Madison, Wis. – Cut a flat worm in half, the tail will grow a new head and the head a new tail. Cut it right down the middle, it will grow a mirror image. How does it know what to grow?
Flies re-grow damaged tissues. Small fish regenerate heart muscle. Why can’t humans?
How do stem cells know to become heart, muscle, liver, neurological and other cell types?
These questions are at the center of the brave-new-world of stem cell biology and were the topic of the recent 3rd annual Stem Cell Symposium. The overriding lesson from the conference is that stem cells regulate their development into different tissues using mechanisms that are conserved across species as divergent as worms, flies, fish and mammals. All very interesting for a developmental biologist, but does any of this have practical application for using stem cells to treat human disease? The answer is yes, and let me explain.
A primer on stem cell science
Consider what needs to be accomplished for an immature stem cell to differentiate into, say a beating heart cell. First, there needs to be a stimulus that tells the stem cell to move specifically into the cardiac developmental pathway. The stem cell must then begin expressing heart cell genes while repressing all other genes that would cause it to become liver, blood, kidney and all other cell types.
Once the stem cell develops into a cardiac muscle cell, it remains that type of cell. We never see a heart cell become a skin cell and vice versa. Cellular development is unidirectional and this has been one of the central tenants of developmental biology.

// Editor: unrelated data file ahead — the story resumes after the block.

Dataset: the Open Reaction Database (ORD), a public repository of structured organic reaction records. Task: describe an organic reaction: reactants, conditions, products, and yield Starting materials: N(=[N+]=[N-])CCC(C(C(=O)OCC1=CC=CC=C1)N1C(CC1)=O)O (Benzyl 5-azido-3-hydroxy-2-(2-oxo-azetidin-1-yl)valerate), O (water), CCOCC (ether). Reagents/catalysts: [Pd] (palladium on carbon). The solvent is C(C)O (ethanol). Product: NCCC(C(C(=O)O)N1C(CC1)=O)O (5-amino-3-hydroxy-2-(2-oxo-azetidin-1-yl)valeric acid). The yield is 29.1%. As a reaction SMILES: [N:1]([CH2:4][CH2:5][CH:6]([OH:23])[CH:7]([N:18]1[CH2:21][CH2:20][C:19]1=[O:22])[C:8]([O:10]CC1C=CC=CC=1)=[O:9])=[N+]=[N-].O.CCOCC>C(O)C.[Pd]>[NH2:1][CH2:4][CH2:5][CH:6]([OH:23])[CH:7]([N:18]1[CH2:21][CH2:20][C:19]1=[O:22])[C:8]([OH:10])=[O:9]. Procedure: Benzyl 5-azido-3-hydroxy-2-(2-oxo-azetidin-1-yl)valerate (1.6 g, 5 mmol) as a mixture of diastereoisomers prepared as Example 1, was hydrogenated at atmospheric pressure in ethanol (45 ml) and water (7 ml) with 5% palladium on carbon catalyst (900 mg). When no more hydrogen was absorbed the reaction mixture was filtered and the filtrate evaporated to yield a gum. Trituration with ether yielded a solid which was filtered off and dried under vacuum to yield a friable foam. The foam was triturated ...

Then along comes Scottish scientist, Ian Wilmut, who did an experiment in the mid 1990s that no self-respecting developmental biologist would attempt since we all “knew” that a fully mature cell does not go backward in development.
Wilmut removed the nucleus from an egg cell and replaced it with the nucleus from a fully mature cell taken from a different animal. Keep in mind that this donor nucleus had already been directed to express only those genes of the tissue it was taken from and to repress the expression of genes from all other tissues.
Wilmut then transferred this engineered egg into the womb of a pseudo-pregnant sheep, where the egg should have died. Instead, a sheep was born that was a genetic twin of the nucleus donor and the world was introduced to the first cloned animal, Dolly.
For the first time, we realized that the genetic program of an adult cell can be reprogrammed to relinquish its adult cell properties and return to a stem cell state, capable of developing into a fully grown sheep.
About the same time that Dolly was born, UW-Madison scientist Jamie Thomson published his seminal work demonstrating the ability to grow monkey and human embryonic stem cells (or ESCs). These are the immature cells obtained from five-day-old embryos that are able to develop into all tissues of the adult body.